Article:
Lanier, Sidney, an American poet, was born at Macon, Ga., February 3, 1842. He was educated at Oglethorpe College, Ga., where he was graduated in 1860. He was a private in the Confederate army during the Civil War (1861-65); was captured in 1863, spending several months in a Federal prison, and his first published volume, titled Tiger Lilies, 1867, was founded on his experiences in prison. After the close of the war he was a clerk, a teacher, and a lawyer; but being by nature a musician and a poet, he found any calling but that of literature and music irksome to him. He was noted as a flute-player, and many of his best poems are enriched by his rare knowledge of music. In 1877 he was appointed lecturer on English Literature in Johns Hopkins University, and two of his most scholarly volumes contain lectures delivered there -- viz., The Science of English Verse, 1880, and The English Novel, 1883. His Poems were first published in 1876, and a complete edition after his death. After a hard struggle against the inroads of consumption, he died September 7, 1881, in Western North Carolina, where he had gone in search of health. Many of his finest poems were written when he was almost too weak to guide his pen. He is regarded as the greatest of Southern poets. The latest and best life of Lanier is that of Prof. Edwin Mims, and the best study of his poems for the distinctly Christian teaching they contain is found in a volume by President H. N. Snyder. Both Dr. Mims and Dr. Snyder were members of the Commission that prepared this Hymnal. Lanier was a lover of nature scarcely less than Wordsworth, and much of what he taught in song he learned in suffering. His love of nature and his deep devotion to Christ, the great sufferer, are beautifully brought out in the little gem here selected from his poems.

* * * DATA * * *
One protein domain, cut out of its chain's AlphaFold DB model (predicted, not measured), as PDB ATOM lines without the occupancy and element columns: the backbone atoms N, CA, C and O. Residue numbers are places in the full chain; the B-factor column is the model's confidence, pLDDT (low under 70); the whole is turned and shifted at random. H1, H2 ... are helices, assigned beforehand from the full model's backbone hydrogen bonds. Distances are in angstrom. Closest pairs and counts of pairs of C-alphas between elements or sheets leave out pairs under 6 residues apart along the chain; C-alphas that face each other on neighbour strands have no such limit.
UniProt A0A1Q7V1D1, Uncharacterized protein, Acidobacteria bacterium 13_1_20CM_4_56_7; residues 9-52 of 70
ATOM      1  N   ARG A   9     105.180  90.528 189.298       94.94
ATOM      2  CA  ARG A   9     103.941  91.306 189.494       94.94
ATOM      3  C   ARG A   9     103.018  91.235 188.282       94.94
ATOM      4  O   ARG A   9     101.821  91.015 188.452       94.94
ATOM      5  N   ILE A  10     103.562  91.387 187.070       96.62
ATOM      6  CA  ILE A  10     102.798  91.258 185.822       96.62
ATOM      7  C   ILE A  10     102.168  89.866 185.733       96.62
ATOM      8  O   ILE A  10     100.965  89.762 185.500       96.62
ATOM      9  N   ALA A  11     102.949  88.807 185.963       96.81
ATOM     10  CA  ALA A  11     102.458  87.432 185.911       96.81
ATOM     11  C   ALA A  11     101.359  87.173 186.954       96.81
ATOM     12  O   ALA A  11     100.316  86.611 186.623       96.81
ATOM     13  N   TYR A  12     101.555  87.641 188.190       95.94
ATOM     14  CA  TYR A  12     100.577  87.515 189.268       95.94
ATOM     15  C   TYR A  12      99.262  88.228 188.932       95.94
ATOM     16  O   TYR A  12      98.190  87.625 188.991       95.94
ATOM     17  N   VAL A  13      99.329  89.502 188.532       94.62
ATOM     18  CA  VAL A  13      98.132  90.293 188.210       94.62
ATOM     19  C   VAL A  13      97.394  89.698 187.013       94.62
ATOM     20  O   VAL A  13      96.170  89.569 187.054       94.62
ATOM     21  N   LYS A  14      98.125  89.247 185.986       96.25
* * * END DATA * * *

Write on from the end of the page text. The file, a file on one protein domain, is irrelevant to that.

Into the woods my Master went 745